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Birding at Los Campesinos, Costa Rica

Last weekend, I guided a Birding Club of Costa Rica trip to the Los Campesinos Ecolodge. This site is one of several rural tourism initiatives in Costa Rica, and like most, provides somewhat basic yet good service and food in a setting surrounded by green space. The birding at these sites varies in terms of “quality” birds (“quality” being synonymous with large areas of mature forest) but it’s always nice (“nice” meaning that you will see a bunch of birds, and different ones every day).

Some information about  birding at Campesinos:

Nice views: With the cabins situated on a ridge between streams, you have a fair view of a couple of forested hillsides. The distant trees are the perfect opportunity to make use of that scope that you almost didn’t bring to Costa Rica. We saw Golden-naped Woodpeckers, a few raptor species, tityras, and other expected birds. Other species are of course also possible, maybe even Turquoise Cotinga. It does live in the area after all. The ridge-top location also allows views into much closer crowns of trees. Our hoped for mixed flocks at eye level never showed but could certainly happen, and we did have nice looks at Olivaceous Piculet (common there), Eye-ringed Flatbill, Blue Dacnis, Long-billed Starthroat, and other species.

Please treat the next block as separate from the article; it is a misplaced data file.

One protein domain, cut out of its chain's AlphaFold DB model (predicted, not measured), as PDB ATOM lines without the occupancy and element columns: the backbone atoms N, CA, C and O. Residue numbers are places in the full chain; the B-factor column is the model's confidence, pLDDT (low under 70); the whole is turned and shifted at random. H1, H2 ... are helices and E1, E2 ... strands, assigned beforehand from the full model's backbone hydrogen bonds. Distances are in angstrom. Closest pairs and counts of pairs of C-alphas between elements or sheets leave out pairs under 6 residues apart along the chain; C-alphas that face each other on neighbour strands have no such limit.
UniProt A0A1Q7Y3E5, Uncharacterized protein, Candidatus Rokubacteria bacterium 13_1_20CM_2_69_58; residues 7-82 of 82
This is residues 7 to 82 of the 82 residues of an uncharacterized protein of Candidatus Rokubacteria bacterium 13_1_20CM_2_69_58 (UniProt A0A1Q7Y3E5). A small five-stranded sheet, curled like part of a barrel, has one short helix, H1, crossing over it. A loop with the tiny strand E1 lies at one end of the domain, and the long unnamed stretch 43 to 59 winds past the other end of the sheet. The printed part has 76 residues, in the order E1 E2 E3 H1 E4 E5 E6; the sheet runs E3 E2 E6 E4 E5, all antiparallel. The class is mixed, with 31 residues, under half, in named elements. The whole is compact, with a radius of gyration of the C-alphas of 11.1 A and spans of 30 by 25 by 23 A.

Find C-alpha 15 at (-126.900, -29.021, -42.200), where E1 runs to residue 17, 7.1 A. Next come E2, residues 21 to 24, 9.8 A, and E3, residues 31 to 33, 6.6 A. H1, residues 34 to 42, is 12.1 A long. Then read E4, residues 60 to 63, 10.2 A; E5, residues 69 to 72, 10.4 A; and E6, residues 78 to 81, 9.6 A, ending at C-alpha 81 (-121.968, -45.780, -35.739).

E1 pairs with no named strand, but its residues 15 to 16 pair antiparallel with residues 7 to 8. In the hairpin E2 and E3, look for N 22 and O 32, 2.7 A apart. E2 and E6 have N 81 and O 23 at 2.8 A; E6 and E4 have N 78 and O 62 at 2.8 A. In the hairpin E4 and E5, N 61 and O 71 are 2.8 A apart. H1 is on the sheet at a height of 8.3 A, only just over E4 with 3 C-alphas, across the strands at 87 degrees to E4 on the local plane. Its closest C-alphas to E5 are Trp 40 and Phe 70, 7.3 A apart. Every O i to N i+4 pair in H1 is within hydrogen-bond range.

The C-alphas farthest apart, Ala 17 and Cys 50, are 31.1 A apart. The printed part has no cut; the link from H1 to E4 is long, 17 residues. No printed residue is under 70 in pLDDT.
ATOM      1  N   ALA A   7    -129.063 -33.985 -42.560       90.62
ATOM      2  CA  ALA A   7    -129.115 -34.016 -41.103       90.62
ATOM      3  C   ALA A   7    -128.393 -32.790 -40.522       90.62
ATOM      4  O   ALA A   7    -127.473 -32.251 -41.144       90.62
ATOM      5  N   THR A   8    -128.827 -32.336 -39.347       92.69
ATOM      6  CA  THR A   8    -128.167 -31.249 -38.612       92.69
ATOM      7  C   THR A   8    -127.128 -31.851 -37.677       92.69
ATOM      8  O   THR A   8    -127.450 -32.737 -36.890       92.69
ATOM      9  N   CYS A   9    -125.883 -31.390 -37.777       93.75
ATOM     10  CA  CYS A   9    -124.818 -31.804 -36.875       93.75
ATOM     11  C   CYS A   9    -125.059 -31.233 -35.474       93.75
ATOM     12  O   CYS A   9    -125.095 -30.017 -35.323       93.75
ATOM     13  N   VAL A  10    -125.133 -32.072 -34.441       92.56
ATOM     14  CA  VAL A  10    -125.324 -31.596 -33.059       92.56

This Eye-ringed Flatbill was very cooperative.

Secondary forest:Although there is some older growth along the stream, it seemed like most forest around the ecolodge was secondary in nature. There are still plenty of birds but that type of forest doesn’t usually have as many raptors and many species as older rainforest. That said, we had some nice species indicative of older forest anyways including a Striped Woodhaunter that entertained us with its ringing calls all day long, Tawny-crowned Greenlet, Sulphur-rumped Flycatcher, Red-capped Manakin, Golden-crowned Spadebill, Tawny-winged Woodcreeper, and Scaly-throated Leaftosser. These were all on the trails that went down to the streams.

The view from the cabins.

Mature forest on the road up: Although the birding is OK at the ecolodge, I suspect that it is much better on the drive up. Sadly, we didn’t get a chance to bird along the road but the habitat looked really good with lots of huge trees, and streams. I really want to survey that road and would expect such species as White-tipped Sicklebill, Blue-crowned Manakin, various woodcreepers, trogons, and various other forest-based species (I did hear White-throated Shrike-Tanager and Rufous Piha from the car…).

Swifts: As in this seems to be a good place to watch them. In addition to White-collared and Costa Rican Swifts, we also had Lesser Swallow-tailed, Chestnut-collared, and at least one likely Spot-fronted. It was a tail view of a silent bird but it wasn’t a Chaetura and flew different from White-collared and Chestnut-collared.

Trails:There are a couple, one going up a hill and the other going down to the base of a beautiful waterfall. The one going up the hill passes through nice forest along a stream for a bit before making a steep ascent. We didn’t do that ascent but had some nice species near the stream (the ones mentioned above). The other trail goes through thick, viney forest for a short ways. The rest of the birding we did was on the entrance road to the lodge. That was fine with several second growth species and some canopy birds including Rufous-breasted and Black-bellied Wrens (Riverside is everywhere), Cocoa Woodcreeper, Olivaceous Piculet, and others.